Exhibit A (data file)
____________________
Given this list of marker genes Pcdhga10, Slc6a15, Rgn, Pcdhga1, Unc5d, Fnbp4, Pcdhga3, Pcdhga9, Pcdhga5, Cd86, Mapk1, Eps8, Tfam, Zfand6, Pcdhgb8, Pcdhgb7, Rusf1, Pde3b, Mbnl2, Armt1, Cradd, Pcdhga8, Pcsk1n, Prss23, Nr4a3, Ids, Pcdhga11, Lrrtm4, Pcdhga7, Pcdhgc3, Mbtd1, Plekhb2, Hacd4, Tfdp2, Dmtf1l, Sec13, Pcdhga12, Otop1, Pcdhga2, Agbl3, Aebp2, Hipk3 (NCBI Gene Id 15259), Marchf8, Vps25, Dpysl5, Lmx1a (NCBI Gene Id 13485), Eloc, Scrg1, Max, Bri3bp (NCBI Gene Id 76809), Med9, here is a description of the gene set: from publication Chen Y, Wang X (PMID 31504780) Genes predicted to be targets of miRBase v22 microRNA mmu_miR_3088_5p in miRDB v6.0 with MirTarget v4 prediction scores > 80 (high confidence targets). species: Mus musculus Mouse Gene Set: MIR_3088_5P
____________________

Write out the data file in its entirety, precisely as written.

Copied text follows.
Given this list of marker genes Pcdhga10, Slc6a15, Rgn, Pcdhga1, Unc5d, Fnbp4, Pcdhga3, Pcdhga9, Pcdhga5, Cd86, Mapk1, Eps8, Tfam, Zfand6, Pcdhgb8, Pcdhgb7, Rusf1, Pde3b, Mbnl2, Armt1, Cradd, Pcdhga8, Pcsk1n, Prss23, Nr4a3, Ids, Pcdhga11, Lrrtm4, Pcdhga7, Pcdhgc3, Mbtd1, Plekhb2, Hacd4, Tfdp2, Dmtf1l, Sec13, Pcdhga12, Otop1, Pcdhga2, Agbl3, Aebp2, Hipk3 (NCBI Gene Id 15259), Marchf8, Vps25, Dpysl5, Lmx1a (NCBI Gene Id 13485), Eloc, Scrg1, Max, Bri3bp (NCBI Gene Id 76809), Med9, here is a description of the gene set: from publication Chen Y, Wang X (PMID 31504780) Genes predicted to be targets of miRBase v22 microRNA mmu_miR_3088_5p in miRDB v6.0 with MirTarget v4 prediction scores > 80 (high confidence targets). species: Mus musculus Mouse Gene Set: MIR_3088_5P